The FCC has released its agenda for its September meeting, and it is an important one for television broadcasters. On the agenda for the meeting to be held this Friday, September 28, is a Notice of Proposed Rulemaking to seek comments on its proposals to implement the Congressional authority to hold incentive auctions to clear part of the television spectrum so that the spectrum can be used for wireless broadband purposes (see our summary of the legislative authority here). Obviously, this will decision will be important for the television industry, as well as for companies looking to deploy additional wireless broadband and those hoping to reach consumers using wireless broadband.

This proceeding will necessarily be very complex, as it will need to design a system that will take into account many moving parts. First, it will need to take bids from those television stations that are willing to turn in their licenses, or to share spectrum with another station or move to a VHF channel – all of which might qualify the station for compensation. While keeping these bids secret, the Commission must also take bids to buy the cleared spectrum from wireless companies.  The Commission needs to determine if enough money will be received from these bids to pay for stations to turn in their licenses, to repack the remaining TV stations into a smaller television band that will free some television channels to allow for a contiguous swath of spectrum that the wireless operators can use, to pay the auction costs, and to pay for certain public safety wireless uses that are to be subsidized by the auction proceeds. The Commission will also have to design a process for repacking TV stations into a smaller television band, in many ways replicating the process that the FCC went through when it compacted the TV spectrum during the digital transition.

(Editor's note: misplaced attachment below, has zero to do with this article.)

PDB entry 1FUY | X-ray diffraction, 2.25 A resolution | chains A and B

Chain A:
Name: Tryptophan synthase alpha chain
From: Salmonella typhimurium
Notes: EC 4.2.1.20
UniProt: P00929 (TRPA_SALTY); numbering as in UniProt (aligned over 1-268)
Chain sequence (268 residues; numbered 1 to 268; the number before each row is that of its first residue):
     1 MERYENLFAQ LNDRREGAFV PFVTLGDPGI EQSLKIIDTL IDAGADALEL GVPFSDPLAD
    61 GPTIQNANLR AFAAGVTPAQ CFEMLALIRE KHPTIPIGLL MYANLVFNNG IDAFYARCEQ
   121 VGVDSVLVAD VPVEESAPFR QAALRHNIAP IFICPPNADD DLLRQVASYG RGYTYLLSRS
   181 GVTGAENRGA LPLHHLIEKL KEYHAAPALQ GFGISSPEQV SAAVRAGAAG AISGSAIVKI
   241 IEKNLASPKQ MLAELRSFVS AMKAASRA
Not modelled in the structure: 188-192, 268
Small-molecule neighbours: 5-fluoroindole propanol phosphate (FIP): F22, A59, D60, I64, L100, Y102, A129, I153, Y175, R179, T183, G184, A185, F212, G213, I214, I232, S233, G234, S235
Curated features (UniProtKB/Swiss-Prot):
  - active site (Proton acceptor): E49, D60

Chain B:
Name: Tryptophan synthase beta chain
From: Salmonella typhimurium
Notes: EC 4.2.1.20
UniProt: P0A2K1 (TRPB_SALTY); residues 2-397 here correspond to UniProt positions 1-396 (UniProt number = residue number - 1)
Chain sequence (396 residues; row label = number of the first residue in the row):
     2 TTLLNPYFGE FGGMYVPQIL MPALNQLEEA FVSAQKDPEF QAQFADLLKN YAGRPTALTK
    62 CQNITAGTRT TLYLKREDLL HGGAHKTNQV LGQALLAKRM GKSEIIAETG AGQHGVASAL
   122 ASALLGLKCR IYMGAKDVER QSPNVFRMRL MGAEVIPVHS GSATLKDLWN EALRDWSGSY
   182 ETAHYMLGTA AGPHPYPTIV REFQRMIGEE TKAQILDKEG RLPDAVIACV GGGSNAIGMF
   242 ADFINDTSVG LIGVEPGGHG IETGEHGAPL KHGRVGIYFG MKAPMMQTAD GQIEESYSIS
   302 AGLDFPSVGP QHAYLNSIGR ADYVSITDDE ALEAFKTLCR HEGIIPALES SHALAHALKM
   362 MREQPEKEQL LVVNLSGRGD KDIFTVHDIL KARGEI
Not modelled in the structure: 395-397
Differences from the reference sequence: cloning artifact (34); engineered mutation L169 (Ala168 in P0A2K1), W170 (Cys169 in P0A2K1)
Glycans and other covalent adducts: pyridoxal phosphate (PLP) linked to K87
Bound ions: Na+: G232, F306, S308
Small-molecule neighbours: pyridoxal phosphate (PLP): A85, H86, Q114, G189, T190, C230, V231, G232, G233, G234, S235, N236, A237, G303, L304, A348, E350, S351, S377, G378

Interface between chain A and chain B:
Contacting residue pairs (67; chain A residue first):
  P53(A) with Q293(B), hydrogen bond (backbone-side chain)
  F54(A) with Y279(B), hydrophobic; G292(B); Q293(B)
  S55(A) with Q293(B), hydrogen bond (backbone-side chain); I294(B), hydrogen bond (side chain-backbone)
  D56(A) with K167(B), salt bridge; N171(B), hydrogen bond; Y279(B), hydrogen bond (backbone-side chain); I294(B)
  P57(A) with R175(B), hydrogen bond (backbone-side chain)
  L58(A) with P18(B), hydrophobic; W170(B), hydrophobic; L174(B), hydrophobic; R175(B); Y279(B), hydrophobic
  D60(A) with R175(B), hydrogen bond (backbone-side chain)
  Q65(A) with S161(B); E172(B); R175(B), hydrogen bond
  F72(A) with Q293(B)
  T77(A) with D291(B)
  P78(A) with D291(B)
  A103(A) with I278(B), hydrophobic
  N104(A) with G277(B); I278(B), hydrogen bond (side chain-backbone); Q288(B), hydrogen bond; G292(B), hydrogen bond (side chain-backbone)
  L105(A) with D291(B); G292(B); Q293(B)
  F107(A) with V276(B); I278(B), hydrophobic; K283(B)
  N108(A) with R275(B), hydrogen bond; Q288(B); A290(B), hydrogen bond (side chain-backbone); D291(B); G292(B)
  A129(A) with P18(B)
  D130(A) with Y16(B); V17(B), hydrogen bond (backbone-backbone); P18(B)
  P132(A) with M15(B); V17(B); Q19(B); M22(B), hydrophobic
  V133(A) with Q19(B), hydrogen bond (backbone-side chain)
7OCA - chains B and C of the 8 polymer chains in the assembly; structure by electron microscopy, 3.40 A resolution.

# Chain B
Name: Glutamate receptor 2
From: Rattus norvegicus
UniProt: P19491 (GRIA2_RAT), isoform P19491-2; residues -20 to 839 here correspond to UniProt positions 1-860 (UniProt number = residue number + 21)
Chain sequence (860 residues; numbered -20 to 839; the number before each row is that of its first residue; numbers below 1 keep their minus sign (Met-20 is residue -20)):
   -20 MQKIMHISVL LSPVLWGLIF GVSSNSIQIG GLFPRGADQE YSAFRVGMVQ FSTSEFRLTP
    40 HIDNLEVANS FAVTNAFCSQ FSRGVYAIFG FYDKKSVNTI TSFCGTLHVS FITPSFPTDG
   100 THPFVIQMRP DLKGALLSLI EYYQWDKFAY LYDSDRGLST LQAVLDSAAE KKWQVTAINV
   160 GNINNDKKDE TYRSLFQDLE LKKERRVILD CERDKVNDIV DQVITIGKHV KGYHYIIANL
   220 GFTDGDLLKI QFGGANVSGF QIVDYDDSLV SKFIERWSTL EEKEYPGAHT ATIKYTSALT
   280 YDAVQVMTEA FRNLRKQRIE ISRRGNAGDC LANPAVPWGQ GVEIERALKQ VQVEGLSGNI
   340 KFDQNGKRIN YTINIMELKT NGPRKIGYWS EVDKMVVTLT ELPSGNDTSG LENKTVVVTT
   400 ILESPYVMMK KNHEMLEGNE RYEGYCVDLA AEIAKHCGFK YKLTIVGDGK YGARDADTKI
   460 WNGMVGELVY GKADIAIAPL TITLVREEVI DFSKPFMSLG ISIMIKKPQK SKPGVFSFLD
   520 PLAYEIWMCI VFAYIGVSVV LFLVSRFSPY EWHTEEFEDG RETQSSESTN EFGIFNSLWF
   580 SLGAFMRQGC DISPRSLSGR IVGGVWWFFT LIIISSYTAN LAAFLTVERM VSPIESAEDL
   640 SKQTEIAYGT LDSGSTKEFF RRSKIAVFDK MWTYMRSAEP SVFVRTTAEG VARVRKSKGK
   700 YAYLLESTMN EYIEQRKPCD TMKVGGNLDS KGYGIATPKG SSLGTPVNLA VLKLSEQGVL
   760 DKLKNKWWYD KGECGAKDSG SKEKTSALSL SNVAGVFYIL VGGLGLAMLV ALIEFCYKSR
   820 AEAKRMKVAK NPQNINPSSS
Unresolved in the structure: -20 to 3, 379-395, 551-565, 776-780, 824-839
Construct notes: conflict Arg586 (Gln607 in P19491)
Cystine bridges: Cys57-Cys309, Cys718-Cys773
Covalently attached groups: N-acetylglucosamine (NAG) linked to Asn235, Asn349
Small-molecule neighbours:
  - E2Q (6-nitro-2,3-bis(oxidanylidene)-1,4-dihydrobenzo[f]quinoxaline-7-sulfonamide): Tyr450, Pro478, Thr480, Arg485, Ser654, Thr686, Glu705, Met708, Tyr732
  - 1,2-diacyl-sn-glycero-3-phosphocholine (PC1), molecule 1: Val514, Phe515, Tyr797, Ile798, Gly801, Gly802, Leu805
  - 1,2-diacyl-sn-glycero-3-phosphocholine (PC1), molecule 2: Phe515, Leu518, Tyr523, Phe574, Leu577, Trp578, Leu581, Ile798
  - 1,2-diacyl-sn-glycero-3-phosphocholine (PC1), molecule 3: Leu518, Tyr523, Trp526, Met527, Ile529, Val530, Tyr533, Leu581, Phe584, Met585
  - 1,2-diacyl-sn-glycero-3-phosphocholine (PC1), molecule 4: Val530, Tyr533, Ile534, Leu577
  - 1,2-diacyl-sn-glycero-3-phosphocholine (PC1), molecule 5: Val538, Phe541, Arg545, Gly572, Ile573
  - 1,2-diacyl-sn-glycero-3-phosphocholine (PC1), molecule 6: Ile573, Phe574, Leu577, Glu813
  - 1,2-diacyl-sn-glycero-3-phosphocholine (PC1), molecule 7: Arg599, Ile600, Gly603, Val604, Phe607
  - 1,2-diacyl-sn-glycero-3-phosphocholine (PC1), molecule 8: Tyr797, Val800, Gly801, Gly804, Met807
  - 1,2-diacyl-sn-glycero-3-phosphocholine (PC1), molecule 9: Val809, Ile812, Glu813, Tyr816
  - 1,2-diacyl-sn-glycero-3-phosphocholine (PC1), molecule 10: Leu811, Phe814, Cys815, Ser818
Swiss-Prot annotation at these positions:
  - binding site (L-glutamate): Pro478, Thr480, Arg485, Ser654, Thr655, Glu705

Continue Reading FCC To Consider Incentive Auctions for TV Spectrum This Week

 The Online Public File for television stations is now a reality. While appeals of the imposition of the rules remain pending, both the FCC and the US Court of Appeals denied stays of the August 2 effective date for the new requirements, so full-power and Class A television stations should now be complying with the new obligations to maintain their public files online. The Online Public File is hosted by the FCC, and uses the FCC’s newly created system for uploading, storing and accessing the documents. So far, the system seems to be functioning with a minimum of problems, though one or two glitches have been reported here and there.

Documents that stations file with the FCC are supposed to be uploaded to the Online Public File automatically by the FCC, so individual stations do not need to worry about importing them into the new system. We have heard that this may not have occurred in every instance, so stations should check their files to be sure that the proper uploading has in fact occurred. Other documents will need to be uploaded by the stations themselves, and stations will also be responsible for maintaining and monitoring the file, and deleting documents when their retention is no longer required.

Just what are the requirements for the new online public file? The FCC has put out its own Frequently Asked Questions, available here. There are many other questions that will no doubt arise over time.  We have tried to do our own summary of the obligations as we know them in the answers to common questions that we are getting about the obligations under the new rules.  Those questions and answers are set out below.